Wenhui Bao was founded in Shanghai in 1938 by leftist-leaning intellectuals centered on writer and journalist Ke Ling. Over the next decade it was closed down twice for its political leanings.
In early 1956, Wenhui Bao was forced to relocate to Beijing and was renamed Jiaoshibao (Teacher's News). After the start of the Hundred Flowers Campaign, however, the paper was allowed to resume publication under its original name, beginning on 1 October 1956. Under its editor-in-chief Xu Zhucheng, Wenhui Bao became one of the most outspoken newspapers of the Hundred Flowers period, but was attacked by Mao Zedong in July 1957 and punished.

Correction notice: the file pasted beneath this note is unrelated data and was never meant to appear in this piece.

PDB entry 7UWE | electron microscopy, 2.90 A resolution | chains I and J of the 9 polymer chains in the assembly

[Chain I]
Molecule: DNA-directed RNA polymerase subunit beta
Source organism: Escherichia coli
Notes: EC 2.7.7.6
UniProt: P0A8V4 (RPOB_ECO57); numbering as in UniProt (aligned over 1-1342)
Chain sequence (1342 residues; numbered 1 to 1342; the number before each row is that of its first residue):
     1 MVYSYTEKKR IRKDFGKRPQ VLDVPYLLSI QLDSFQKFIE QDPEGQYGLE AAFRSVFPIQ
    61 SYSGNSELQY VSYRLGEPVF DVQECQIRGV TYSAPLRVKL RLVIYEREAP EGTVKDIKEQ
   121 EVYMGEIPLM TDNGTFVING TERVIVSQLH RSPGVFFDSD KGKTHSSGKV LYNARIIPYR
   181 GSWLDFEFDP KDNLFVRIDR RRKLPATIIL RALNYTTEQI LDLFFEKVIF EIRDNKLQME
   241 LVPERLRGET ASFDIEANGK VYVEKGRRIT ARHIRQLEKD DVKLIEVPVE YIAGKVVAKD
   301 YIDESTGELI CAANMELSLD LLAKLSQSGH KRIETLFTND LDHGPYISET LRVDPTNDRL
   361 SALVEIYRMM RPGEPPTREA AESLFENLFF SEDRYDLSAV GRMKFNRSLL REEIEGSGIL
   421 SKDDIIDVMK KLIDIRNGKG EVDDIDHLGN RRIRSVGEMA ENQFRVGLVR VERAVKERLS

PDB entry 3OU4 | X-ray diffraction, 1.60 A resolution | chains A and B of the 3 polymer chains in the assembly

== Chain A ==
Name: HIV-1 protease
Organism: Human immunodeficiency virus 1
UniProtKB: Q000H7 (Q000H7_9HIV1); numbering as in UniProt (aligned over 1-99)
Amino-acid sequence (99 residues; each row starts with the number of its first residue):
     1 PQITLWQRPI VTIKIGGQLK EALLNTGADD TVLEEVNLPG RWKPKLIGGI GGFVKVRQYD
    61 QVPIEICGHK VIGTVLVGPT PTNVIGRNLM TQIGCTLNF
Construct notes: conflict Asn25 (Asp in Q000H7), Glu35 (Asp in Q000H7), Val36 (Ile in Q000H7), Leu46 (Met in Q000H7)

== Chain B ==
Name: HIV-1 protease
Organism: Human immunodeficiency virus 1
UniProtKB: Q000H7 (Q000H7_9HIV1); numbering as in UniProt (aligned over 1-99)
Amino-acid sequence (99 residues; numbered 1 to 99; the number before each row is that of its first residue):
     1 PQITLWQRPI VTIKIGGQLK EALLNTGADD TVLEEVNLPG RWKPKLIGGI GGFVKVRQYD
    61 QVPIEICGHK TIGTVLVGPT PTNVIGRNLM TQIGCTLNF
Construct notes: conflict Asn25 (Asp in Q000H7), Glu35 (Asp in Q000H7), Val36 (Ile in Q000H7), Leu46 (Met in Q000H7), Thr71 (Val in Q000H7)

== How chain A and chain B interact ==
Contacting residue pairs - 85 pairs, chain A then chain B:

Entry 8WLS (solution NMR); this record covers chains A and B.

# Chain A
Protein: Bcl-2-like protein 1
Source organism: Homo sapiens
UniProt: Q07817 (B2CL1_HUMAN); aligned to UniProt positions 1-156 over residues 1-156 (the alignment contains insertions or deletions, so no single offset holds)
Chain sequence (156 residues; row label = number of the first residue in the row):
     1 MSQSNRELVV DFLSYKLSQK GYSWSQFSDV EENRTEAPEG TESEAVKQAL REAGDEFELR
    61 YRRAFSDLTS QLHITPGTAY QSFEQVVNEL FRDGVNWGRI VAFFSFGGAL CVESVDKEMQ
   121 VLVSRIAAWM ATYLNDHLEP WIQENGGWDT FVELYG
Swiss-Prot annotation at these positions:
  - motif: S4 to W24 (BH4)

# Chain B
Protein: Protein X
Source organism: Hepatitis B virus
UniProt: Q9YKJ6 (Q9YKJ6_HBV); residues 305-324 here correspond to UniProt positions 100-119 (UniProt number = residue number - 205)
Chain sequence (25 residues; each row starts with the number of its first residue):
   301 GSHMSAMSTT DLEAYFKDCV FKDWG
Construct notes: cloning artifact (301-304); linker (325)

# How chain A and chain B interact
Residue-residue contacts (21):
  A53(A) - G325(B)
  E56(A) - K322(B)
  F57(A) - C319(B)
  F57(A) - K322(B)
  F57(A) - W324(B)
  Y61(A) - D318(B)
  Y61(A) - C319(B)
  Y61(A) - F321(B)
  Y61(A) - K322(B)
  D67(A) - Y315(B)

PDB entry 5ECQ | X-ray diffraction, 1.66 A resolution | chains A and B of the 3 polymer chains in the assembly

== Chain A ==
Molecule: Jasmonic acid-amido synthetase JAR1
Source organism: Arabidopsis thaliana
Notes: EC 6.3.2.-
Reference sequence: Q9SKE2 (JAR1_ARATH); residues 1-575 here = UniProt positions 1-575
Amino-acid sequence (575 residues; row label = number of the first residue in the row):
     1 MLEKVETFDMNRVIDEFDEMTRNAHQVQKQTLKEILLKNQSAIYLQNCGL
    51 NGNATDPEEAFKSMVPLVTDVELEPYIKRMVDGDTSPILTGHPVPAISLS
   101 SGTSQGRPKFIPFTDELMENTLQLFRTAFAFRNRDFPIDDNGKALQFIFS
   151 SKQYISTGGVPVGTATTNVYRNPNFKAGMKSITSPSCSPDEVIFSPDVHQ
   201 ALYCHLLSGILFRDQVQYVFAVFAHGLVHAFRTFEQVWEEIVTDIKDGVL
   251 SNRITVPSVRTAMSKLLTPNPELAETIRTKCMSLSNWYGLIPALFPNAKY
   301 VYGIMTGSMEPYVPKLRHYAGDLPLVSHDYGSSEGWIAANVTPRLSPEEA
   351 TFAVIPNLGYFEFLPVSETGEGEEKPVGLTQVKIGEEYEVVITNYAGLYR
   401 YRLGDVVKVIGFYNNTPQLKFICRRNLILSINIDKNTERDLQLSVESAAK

In the 1960s, Wenhui Bao became an outlet for Mao Zedong's editorials, and in late 1965 it was used by the Shanghai leftists supporting Jiang Qing and Zhang Chunqiao to launch their attack on the writer Wu Han. Their polemical review of Wu's play Hai Rui Dismissed from Office became the triggers of China's Cultural Revolution. On 4 January 1967, the paper was taken over by radical Red Guards in the first power seizure in Shanghai.
In the 1980s, Wenhui Bao re-emerged as a widely read paper with a circulation of 1.8 million. In 1998, in a wave of creating press groups backed by the government, Wenhui Bao and Xinmin Wanbao were merged into the Wenhui-Xinmin United Press Group, which was the second largest press group in China after Guangzhou Daily Press Group in terms of advertisement revenues.